Korean J Parasitol.  2021 Aug;59(4):393-397. 10.3347/kjp.2021.59.4.393.

Helminth Eggs Detected in Soil Samples of a Possible Toilet Structure Found at the Capital Area of Ancient Baekje Kingdom of Korea

Affiliations
  • 1Department of Mortuary Science, College of Bio-convergence, Eulji University, Seongnam 13135, Korea
  • 2Kongju National University Museum, Gongju 32588, Korea
  • 3Korea Cultural Heritage Foundation, Seoul 06153, Korea
  • 4Institute of Korean Archaeology and Ancient History, Kyunghee University, Seoul 02447, Korea
  • 5Department of Tropical Medicine and Parasitology, Seoul National University College of Medicine, Seoul 03080, Korea
  • 6Institute of Parasitic Diseases, Korea Association of Health Promotion, Seoul 07649, Korea
  • 7Research Center for Knowledge Science in Cultural Heritage, Doshisha University, Kyoto 610-0394, Japan
  • 8Paleolabo. Co. Ltd., 335-0016, Saitama, Japan
  • 9Department of Parasitology, Dankook University College of Medicine, Cheonan 31116, Korea
  • 10Bioanthropology and Paleopathology Lab, Institute of Forensic and Anthropological Science, Seoul National University College of Medicine, Seoul 03080, Korea
  • 11Department of Anatomy and Cell Biology, Seoul National University College of Medicine, Seoul 03080, Korea

Abstract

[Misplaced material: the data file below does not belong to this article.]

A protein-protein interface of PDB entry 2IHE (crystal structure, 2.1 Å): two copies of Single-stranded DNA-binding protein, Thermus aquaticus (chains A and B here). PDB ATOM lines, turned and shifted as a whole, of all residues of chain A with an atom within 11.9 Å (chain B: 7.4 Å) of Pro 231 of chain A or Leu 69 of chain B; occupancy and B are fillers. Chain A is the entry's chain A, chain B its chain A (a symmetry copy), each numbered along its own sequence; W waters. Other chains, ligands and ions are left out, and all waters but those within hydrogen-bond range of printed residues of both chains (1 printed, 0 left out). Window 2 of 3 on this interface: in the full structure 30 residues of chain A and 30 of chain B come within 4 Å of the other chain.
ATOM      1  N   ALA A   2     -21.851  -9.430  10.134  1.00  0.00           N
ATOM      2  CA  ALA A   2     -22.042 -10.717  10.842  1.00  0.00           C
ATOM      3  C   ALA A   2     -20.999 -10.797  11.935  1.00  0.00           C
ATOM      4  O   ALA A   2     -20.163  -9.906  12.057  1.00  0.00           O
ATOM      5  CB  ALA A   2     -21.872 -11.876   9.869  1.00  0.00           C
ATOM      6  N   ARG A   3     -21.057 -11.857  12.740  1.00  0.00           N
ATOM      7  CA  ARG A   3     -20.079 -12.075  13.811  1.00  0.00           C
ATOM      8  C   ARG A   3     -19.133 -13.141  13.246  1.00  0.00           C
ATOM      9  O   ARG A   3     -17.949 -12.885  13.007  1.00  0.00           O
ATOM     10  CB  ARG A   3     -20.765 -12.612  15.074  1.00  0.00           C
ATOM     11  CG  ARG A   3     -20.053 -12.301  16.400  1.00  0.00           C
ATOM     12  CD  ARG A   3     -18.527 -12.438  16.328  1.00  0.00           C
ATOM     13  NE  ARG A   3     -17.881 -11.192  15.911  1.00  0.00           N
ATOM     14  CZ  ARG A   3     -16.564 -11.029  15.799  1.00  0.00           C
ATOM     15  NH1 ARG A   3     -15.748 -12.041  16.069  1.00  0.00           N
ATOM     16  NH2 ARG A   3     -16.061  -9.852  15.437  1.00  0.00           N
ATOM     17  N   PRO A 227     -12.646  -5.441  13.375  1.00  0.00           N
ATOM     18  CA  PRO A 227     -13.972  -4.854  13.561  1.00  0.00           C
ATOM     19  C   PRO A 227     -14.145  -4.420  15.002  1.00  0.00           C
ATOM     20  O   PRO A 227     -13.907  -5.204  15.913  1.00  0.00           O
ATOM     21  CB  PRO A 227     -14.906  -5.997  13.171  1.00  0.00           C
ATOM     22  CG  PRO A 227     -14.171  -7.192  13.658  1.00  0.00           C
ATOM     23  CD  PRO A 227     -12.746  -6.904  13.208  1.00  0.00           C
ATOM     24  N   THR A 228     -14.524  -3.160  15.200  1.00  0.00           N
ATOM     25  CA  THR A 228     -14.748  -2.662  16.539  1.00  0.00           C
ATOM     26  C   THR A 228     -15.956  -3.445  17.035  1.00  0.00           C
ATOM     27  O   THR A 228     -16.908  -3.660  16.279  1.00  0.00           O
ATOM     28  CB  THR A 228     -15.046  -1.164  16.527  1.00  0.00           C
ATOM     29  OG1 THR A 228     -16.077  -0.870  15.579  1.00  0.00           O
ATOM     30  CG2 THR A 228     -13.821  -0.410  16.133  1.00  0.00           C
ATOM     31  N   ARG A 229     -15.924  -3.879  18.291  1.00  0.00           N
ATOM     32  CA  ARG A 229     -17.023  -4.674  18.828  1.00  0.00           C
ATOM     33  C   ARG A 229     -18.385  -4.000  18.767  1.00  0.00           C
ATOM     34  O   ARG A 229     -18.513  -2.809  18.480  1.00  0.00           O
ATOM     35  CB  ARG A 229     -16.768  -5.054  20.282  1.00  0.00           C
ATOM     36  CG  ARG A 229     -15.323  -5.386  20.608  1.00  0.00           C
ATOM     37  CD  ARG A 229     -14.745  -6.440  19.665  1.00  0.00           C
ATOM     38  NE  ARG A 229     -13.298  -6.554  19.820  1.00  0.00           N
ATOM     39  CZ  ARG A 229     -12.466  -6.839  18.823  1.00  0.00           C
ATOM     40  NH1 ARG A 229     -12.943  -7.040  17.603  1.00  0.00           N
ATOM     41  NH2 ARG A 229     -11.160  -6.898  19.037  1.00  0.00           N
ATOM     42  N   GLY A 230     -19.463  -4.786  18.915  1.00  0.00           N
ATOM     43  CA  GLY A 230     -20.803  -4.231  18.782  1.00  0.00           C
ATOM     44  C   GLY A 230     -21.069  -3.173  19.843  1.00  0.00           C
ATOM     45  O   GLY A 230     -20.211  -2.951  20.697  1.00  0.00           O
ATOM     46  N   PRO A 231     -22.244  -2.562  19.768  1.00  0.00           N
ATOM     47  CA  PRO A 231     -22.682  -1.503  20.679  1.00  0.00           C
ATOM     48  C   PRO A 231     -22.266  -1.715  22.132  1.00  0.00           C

Although research conducted in East Asia has uncovered parasite eggs from ancient toilets or cesspits, data accumulated to date needs to be supplemented by more archaeoparasitological studies. We examined a total of 21 soil samples from a toilet-like structure at the Hwajisan site, a Baekje-period royal villa, in present-day Korea. At least 4 species of helminth eggs, i.e., Trichuris trichiura, Ascaris lumbricoides, Clonorchis sinensis, and Trichuris sp. (or Trichuris vulpis) were detected in 3 sediment samples of the structure that was likely a toilet used by Baekje nobles. The eggs of T. trichiura were found in all 3 samples (no. 1, 4, and 5); and A. lumbricoides eggs were detected in 2 samples (no. 4 and 5). C. sinensis and T. vulpis-like eggs were found in no. 5 sample. From the findings of this study, we can suppose that the soil-transmitted helminths were prevalent in ancient Korean people, including the nobles of Baekje Kingdom during the 5th to 7th century.

Keyword

parasite egg; paleoparasitology; flush toilet; ancient kingdom; Baekje
Full Text Links
  • KJP
Actions
Cited
CITED
export Copy
Close
Share
  • Twitter
  • Facebook
Similar articles
Copyright © 2023 by Korean Association of Medical Journal Editors. All rights reserved.     E-mail: koreamed@kamje.or.kr